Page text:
So, by sparing the regimental band, Custer won two Super Bowls for the Pats.

    • #12
  13. Frank Soto Contributor
    Frank Soto
    @FrankSoto

    Tom Meyer, Ed.:This doesn’t quite rise to the level of knowledge, but there’s evidence that suggests that some of the largest pterosaurs were flightless.

    Meh.

    http://www.neatorama.com/2010/11/25/scientists-the-quetzalcoatlus-pterosaur-could-probably-fly-for-7-10-days-at-a-time/

    Also, Brontosaurus is back, and should never have left.

    http://www.scientificamerican.com/article/the-brontosaurus-is-back1/

    • #13
  14. Vance Richards Member
    Vance Richards
    @VanceRichards

    anonymous:Classic VHF analogue television broadcasting had twelve channels: channels two through thirteen. Channel one was originally allocated below channel two (and moved several times, along with the other channels during the experimental period of television from 1938 through 1946). In 1948 the FCC re-allocated the bandwidth of channel one (44–50 MHz) to fixed and mobile radio services, and henceforth broadcasters only used channels 2–13.

    When I was a kid, we had a television with channel 1 on the dial.

    UHF channels were given numbers 13 to 83. You will never see a U.S. UHF broadcaster on channel 37, as that frequency range is reserved for radio astronomy (stations in a few other countries use channel 37). In 1983, UHF channels 70 through 83 were decommissioned and reassigned to mobile phone services. In 2009, UHF channels 52 through 69 were removed from service for reassignment.

    I get my TV through an antenna and while I do have still have a channel 68, I see that it is “virtual channel 68/ UHF digital channel 30”.  Anyway, all of good movies on UHF are dubbed to into Spanish (at least in the greater NY area).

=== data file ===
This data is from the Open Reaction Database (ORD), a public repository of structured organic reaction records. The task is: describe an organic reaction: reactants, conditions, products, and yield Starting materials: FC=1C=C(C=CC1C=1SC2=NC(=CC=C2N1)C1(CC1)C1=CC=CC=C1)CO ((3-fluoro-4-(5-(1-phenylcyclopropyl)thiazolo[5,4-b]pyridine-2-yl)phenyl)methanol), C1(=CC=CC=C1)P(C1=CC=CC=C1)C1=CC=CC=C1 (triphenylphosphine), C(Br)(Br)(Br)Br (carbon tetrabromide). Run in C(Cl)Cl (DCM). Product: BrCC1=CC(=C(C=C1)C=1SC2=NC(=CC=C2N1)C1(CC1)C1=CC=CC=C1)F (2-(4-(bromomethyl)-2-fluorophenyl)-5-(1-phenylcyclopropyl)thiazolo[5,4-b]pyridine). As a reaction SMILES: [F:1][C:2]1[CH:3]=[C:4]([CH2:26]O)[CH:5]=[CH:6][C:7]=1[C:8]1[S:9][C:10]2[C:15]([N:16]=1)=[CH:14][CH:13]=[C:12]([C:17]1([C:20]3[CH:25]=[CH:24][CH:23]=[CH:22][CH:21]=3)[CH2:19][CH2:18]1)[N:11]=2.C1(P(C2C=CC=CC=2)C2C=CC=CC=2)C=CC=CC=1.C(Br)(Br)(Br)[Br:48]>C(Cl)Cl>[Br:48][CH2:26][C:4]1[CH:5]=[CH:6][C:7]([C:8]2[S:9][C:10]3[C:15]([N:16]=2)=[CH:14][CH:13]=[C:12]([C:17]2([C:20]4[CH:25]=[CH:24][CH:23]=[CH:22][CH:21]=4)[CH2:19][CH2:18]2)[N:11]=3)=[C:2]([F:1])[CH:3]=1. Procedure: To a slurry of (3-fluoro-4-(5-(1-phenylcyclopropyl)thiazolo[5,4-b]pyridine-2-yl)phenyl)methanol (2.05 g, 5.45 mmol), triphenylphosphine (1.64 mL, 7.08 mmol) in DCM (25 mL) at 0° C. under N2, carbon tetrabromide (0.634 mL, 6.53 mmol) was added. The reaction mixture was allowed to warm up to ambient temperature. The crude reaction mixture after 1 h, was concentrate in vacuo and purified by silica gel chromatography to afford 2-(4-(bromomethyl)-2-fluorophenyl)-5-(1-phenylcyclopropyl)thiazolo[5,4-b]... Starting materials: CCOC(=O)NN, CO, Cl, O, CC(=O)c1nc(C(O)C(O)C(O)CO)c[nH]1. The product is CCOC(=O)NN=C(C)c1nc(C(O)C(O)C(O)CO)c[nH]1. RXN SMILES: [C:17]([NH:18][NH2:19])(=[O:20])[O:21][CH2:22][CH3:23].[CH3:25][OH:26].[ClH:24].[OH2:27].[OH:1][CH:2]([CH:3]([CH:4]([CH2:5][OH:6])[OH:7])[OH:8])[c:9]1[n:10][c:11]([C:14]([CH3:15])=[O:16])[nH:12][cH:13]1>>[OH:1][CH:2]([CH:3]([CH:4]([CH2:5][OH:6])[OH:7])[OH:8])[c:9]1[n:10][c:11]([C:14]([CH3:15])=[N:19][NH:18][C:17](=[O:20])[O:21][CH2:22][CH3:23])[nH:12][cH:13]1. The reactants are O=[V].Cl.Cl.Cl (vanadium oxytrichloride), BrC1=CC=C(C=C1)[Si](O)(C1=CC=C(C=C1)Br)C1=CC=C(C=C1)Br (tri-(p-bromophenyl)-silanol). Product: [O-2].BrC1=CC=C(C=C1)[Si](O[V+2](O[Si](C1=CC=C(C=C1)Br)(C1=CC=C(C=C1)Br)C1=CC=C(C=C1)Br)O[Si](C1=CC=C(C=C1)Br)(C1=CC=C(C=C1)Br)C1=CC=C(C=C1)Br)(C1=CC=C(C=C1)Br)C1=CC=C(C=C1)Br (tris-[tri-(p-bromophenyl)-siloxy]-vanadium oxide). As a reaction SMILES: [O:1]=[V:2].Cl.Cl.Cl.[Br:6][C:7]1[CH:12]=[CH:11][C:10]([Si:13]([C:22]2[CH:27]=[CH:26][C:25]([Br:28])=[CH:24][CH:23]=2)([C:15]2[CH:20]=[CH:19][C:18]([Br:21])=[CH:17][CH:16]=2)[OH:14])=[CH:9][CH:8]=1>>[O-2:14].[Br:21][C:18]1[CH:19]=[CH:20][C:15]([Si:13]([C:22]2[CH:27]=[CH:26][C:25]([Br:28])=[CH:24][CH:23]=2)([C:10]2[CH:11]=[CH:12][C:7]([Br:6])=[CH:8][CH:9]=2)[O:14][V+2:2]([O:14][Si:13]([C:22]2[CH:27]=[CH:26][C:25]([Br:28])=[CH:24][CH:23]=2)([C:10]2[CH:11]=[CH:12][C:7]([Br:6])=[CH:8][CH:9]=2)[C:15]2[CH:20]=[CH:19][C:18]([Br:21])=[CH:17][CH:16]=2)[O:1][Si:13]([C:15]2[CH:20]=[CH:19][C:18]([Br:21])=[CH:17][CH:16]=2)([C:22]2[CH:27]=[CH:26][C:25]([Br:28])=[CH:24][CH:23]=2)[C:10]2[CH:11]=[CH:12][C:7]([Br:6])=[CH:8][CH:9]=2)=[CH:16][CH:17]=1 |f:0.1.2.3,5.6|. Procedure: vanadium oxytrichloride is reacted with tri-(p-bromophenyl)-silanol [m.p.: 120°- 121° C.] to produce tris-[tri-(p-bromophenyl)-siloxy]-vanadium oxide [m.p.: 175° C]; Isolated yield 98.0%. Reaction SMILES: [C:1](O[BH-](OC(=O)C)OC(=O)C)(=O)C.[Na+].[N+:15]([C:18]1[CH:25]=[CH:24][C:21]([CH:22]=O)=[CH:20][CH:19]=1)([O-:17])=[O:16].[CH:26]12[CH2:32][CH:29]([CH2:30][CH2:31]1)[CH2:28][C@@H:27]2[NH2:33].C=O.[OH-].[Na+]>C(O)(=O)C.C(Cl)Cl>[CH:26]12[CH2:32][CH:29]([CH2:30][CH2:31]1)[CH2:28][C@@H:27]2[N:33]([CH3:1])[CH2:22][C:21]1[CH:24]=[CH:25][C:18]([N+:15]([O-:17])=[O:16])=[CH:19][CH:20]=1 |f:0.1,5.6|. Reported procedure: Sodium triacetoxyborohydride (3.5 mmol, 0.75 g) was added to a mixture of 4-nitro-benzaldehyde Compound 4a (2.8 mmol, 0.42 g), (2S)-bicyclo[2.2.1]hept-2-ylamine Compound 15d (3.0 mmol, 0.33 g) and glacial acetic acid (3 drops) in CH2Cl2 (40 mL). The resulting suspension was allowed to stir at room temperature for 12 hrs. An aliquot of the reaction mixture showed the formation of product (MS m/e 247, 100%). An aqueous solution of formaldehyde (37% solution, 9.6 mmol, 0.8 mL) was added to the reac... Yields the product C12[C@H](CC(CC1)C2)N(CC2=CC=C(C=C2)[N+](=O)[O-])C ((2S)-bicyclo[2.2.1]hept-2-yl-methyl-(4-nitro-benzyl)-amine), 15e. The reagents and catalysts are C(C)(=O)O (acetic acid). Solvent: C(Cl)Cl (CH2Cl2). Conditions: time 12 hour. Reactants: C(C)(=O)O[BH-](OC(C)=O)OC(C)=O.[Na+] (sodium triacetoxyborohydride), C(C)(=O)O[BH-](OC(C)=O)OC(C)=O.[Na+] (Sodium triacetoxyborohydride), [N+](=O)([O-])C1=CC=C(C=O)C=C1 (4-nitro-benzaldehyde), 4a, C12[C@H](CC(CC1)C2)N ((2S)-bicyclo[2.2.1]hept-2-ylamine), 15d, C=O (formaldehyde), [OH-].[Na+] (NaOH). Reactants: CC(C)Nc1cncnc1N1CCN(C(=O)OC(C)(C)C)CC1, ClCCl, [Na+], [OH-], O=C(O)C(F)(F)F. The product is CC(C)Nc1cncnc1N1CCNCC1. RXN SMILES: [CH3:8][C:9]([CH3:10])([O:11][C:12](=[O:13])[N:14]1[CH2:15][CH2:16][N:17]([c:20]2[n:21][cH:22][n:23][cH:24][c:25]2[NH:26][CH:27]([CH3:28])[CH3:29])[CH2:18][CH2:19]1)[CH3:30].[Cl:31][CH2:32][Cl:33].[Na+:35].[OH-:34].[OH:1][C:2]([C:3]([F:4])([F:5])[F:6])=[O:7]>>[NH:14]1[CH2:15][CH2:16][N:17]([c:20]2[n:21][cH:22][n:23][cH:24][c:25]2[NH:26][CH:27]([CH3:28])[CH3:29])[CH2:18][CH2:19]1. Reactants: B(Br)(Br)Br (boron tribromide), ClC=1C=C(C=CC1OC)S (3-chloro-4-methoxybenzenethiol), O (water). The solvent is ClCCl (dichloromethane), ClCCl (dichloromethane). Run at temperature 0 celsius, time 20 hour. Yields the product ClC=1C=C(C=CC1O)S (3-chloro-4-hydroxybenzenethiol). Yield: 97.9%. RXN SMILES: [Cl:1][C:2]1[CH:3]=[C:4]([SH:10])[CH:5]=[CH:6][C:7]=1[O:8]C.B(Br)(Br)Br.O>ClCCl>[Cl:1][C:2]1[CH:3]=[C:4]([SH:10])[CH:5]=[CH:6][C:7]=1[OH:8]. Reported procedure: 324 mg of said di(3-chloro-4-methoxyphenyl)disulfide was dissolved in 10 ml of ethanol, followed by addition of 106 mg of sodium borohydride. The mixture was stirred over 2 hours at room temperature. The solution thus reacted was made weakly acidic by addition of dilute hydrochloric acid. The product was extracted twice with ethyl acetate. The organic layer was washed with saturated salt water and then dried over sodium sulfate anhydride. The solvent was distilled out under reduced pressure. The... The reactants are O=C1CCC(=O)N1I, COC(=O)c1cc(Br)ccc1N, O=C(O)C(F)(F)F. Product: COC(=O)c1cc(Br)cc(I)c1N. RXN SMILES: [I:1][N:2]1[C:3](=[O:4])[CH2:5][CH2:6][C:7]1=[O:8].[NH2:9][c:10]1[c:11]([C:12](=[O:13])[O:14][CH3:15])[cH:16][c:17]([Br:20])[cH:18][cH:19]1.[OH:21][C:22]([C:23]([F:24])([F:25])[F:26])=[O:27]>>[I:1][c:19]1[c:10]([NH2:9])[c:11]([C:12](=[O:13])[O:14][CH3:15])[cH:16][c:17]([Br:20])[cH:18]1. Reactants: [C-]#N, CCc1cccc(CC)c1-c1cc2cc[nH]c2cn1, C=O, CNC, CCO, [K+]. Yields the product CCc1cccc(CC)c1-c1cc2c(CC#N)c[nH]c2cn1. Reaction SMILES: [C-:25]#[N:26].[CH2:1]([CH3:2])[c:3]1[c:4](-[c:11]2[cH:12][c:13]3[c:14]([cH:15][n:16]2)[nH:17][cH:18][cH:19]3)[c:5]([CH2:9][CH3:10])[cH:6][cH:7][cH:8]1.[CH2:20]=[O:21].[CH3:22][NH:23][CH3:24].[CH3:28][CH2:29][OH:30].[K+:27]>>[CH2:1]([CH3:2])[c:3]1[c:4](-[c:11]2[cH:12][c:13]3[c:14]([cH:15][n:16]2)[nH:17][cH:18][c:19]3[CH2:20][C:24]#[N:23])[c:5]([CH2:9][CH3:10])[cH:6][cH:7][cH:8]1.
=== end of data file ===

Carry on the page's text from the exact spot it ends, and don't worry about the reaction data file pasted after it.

• #14
  15. Amy Schley Moderator
    Amy Schley
    @AmySchley

    While I’m mostly known for Doctor Who, shoes, and appraisals around these parts, I wrote my law school thesis on Virtual Currency Transactions in MMORPGs and my undergrade thesis on a female barber-surgeon who lived in York in 1572.

    That esoteric enough?

    • #15
  16. Addiction Is A Choice Member
    Addiction Is A Choice
    @AddictionIsAChoice

    I always thought “Esoteric” would be a good name for a cigarette: Esoteric Kings & Esoteric 100s!

    • #16
  17. Gary McVey Contributor
    Gary McVey
    @GaryMcVey

    TV as approved by the first NTSC forced manufacturers to recall their (relatively few) 1939-’41 sets to be retrofitted from 441 vertical lines to 525. It was only then that the FCC allowed stations to be licensed as commercial, and that’s when NBC’s WNBT ran the first ad, a stationary shot of a clock labeled “Bulova Time”. CBS followed suit. Soon, Lowell Thomas would deliver his wartime radio news roundup from a TV studio “decorated” with motor oil cans from his sponsor, Sunoco gasoline stations.

    • #17
  18. Tom Meyer, Ed. Contributor
    Tom Meyer, Ed.
    @tommeyer

    Amy Schley: I wrote… my undergrade thesis on a female barber-surgeon who lived in York in 1572.

    More plz.

    • #18
  19. Fricosis Guy Listener
    Fricosis Guy
    @FricosisGuy

    Addiction Is A Choice:I always thought “Esoteric” would be a good name for a cigarette: Esoteric Kings & Esoteric 100s!

    There’s the Cabal Esoteric line of cigars.

    • #19
  20. Fricosis Guy Listener
    Fricosis Guy
    @FricosisGuy

    Tom Meyer, Ed.:

    Amy Schley: I wrote… my undergrade thesis on a female barber-surgeon who lived in York in 1572.

    More plz.

    I had no idea that Hillary was a surgeon.

    • #20
  21. Tom Meyer, Ed. Contributor
    Tom Meyer, Ed.
    @tommeyer

    There’s also, of course, the Esoteric Order of Dagon. If anyone knows much about that 

    • #21
  22. Addiction Is A Choice Member
    Addiction Is A Choice
    @AddictionIsAChoice

    Fricosis Guy:

    Addiction Is A Choice:I always thought “Esoteric” would be a good name for a cigarette: Esoteric Kings & Esoteric 100s!

    There’s the Cabal Esoteric line of cigars.

    I love it when I’m on the right track!

    • #22
  23. JimGoneWild Coolidge
    JimGoneWild
    @JimGoneWild